Chronic illness, and little to no sleep is an unhealthy combination for those living with chronic pain, more often than not heightening the pain. Below, are a few tips on how you can improve your sleep hygiene and hopefully reduce your chronic pain (painsomnia).
- Relax before bedtime
There are many ways you can relax before bedtime including meditation, taking a bubble bath, using an eye mask, writing down your thoughts, reading a book, using essential oils, listening to soothing sounds like raindrops or lighting a candles (as long as you remember to blow them out). Calming scents like Lavender, Rosemary, Peppermint and eucalyptus not only help you unwind but also repel bed bugs and carpet beetles. I personally like to take hot baths, and light a Yankee Lavender & Lemon scented candle to start to unwind and use Tisserand Little Box of Sleep Rollerball kit on my pulse points.
2. Turn off electronic devices
I think we have all been guilty of this one! However, it is important to try and not relax through using electronic devices at least 30 minutes before bedtime. The blue light that electronic devices restricts the amount of melatonin you produce which is essential to s good sleep cycle. If you can’t bring yourself to turn your phone off, try to dim the brightness and put it on airplane mode and in a place out of your bed, to reduce the amount you are disturbed.
3. Take your medication
Unless specifically specified by your doctor to take your medication at other times, taking your medication before bed may help assist you sleep. This is because some medications have side-effects of sleepiness.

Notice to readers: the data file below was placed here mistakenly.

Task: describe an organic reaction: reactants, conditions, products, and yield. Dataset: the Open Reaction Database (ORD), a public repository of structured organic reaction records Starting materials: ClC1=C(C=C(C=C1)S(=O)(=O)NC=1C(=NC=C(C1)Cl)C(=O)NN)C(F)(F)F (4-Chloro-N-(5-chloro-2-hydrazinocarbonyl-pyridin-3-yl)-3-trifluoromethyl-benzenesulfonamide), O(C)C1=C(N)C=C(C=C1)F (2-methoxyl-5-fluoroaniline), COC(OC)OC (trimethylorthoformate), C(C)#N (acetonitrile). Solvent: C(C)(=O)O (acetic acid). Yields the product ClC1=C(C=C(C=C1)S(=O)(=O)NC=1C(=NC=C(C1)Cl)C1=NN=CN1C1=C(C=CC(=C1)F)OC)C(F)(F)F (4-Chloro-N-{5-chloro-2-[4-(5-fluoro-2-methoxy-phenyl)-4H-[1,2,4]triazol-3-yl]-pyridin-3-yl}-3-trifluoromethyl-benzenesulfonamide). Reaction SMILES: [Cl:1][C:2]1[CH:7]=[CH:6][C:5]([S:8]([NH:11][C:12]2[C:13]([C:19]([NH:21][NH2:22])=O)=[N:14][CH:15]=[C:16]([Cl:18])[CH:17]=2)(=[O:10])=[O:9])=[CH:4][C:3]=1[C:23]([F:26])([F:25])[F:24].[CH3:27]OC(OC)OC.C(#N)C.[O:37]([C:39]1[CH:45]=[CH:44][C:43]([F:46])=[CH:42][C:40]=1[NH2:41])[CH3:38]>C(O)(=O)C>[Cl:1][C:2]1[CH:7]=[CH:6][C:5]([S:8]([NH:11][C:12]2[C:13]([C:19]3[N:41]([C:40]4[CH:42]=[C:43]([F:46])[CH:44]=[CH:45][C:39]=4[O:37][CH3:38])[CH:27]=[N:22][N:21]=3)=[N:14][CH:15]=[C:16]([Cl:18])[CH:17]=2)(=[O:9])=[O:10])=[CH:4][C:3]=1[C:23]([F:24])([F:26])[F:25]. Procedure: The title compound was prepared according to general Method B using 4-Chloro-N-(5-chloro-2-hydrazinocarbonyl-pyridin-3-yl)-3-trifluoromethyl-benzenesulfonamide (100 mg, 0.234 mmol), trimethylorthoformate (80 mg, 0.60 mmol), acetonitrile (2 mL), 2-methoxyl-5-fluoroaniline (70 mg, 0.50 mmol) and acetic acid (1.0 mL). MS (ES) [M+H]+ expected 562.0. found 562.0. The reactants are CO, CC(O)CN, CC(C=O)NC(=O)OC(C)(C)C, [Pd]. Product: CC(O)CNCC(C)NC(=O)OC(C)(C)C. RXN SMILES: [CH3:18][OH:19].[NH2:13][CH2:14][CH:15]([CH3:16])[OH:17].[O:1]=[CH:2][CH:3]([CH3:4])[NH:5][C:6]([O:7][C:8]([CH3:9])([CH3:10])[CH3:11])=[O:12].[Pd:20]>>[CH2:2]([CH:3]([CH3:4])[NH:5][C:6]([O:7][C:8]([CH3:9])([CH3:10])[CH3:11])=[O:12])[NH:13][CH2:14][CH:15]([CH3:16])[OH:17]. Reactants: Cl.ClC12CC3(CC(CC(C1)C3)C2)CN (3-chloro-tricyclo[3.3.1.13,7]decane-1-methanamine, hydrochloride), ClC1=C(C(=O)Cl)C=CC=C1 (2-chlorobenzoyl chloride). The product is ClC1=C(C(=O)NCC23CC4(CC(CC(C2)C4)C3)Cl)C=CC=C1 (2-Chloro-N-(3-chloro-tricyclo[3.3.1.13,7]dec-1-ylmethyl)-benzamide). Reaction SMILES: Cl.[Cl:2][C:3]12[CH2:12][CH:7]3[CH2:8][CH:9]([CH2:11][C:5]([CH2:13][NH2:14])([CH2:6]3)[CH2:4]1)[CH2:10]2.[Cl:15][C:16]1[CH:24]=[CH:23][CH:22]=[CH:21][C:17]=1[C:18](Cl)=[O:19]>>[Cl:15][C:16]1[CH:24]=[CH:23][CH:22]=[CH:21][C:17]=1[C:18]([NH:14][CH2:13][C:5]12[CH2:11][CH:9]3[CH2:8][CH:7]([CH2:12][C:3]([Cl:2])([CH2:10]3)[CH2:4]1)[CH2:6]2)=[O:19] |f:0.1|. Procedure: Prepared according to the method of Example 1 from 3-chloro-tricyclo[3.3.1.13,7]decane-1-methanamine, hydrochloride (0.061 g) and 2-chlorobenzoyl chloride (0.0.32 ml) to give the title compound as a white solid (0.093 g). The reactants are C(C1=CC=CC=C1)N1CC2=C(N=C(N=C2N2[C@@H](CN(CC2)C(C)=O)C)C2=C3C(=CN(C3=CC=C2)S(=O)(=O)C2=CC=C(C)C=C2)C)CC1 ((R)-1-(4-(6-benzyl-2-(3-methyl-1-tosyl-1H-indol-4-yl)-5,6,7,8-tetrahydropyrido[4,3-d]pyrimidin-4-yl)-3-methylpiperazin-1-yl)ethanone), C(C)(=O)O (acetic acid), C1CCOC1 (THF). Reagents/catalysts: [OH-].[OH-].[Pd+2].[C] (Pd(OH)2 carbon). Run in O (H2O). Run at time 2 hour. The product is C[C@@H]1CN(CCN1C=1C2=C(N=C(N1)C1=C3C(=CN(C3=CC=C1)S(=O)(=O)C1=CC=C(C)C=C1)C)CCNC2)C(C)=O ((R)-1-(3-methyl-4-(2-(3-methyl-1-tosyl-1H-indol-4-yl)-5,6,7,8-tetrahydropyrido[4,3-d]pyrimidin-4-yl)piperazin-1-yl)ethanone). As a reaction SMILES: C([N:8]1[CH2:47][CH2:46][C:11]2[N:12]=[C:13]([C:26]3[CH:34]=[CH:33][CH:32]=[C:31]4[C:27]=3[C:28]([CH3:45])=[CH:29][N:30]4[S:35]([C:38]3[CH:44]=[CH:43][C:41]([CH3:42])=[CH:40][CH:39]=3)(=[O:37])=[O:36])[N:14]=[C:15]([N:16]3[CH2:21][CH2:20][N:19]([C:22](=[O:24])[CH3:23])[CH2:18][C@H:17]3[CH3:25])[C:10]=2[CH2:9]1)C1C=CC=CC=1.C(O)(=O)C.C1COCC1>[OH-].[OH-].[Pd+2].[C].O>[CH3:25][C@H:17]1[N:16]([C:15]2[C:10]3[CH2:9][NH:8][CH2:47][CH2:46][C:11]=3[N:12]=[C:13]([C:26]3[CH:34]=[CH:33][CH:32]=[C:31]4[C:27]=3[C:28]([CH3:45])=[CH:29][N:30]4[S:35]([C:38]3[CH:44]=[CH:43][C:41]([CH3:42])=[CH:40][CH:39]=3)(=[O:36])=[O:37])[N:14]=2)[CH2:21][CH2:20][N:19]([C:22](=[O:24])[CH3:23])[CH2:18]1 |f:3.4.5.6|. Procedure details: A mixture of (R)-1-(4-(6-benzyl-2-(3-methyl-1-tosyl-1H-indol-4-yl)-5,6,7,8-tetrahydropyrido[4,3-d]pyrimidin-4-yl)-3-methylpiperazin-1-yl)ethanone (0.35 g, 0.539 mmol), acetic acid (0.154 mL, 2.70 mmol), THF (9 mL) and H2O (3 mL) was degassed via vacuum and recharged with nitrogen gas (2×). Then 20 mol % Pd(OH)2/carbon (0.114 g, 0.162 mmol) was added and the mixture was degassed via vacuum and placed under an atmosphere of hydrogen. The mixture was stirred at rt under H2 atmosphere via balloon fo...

4. Avoid drinking water just before bed
Drinking water can help regulate your temperature, improve your skin and keep you hydrated. However, you should avoid drinking water 30 minutes before bed to avoid more disruptions throughout the night like getting up to go to the toilet!
5. Get into a sleep routine
Set a bedtime, so you get at least 6 hours of sleep a night. If you find that you can’t fall asleep then get up to move your body and then get back into bed. Try not to use your bed for other activities other than sleeping and having sex. Also, I learnt that hard way of don’t get into the habit of sitting in the dark in the day in your bed as your body will finder it harder to associate when it is time to sleep. Try to use your relaxation techniques and you may find it useful using a free sleeping tracker app or a smart watch like a Fitbit to track your different stages of sleep and what you did on those days that enabled you to sleep better.
5. Try to avoid day-time naps
When you have a chronic illness, you may feel like your body needs a day nap. However, it may be better to rest in your living room than actually falling asleep in the day to prevent you sleeping during the night.
6. Reduce your caffeine intake
Reducing your caffeine intake throughout the day through sipping teas, drinking fizzy drinks or coffee will help you sleep better at night. I recommend you not have caffeine at least 6 hours before you go to bed.
7. Sleeping aids
Sleeping aids can be great to help you feel comfortable in bed. I personally like heated electric blankets and fluffy pyjamas to help with chronic pain. However, other people in the chronic illness community have also recommended weighted blankets and pillows.
If you have tried all these techniques and still are struggling to sleep, it may be worthwhile assisting advice from a doctor to see if you are able to get sleep medication for a short period of time. However, please be aware people can become resistant to sleep medication easily and it is not a long-term solution to try and sleep better.
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